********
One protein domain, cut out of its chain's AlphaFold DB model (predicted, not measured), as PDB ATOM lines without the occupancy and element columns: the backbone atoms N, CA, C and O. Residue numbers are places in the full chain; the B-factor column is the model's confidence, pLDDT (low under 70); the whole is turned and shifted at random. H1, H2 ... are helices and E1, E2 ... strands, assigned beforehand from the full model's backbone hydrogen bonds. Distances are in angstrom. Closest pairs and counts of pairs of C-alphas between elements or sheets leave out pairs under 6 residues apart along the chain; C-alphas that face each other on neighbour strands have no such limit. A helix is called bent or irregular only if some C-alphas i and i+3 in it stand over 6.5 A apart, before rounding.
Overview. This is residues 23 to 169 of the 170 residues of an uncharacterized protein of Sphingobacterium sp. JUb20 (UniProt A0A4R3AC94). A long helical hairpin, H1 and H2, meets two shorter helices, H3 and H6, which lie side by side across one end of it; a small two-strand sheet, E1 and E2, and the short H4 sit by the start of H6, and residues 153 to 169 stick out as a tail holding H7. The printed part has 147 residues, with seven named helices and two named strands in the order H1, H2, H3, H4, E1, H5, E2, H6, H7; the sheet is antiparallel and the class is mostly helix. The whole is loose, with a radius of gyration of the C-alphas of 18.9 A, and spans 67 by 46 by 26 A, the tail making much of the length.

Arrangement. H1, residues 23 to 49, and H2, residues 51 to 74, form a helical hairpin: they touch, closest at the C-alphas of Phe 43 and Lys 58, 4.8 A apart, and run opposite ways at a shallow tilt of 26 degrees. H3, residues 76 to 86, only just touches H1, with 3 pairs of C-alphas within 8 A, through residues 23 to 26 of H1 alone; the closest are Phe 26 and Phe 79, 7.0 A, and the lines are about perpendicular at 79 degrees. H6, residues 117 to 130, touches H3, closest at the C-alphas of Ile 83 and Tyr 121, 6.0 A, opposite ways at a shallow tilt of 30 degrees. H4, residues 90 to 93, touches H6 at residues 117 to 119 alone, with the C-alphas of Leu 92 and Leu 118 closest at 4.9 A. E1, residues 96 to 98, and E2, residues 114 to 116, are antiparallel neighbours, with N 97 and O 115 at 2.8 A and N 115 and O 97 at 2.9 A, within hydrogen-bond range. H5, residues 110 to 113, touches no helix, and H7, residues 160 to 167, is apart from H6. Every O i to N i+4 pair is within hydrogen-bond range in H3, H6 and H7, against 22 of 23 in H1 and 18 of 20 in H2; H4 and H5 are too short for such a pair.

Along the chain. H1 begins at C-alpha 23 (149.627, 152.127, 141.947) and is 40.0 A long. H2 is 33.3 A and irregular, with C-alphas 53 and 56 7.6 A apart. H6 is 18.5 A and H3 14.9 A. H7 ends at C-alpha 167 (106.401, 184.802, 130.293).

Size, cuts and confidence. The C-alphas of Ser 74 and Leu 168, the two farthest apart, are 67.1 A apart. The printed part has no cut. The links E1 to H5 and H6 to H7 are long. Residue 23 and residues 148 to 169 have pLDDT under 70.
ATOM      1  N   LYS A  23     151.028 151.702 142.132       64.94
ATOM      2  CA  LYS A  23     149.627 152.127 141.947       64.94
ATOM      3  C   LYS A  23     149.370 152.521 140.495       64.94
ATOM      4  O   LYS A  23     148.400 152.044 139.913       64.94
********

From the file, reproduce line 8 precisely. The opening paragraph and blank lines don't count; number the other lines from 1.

ATOM      4  O   LYS A  23     148.400 152.044 139.913       64.94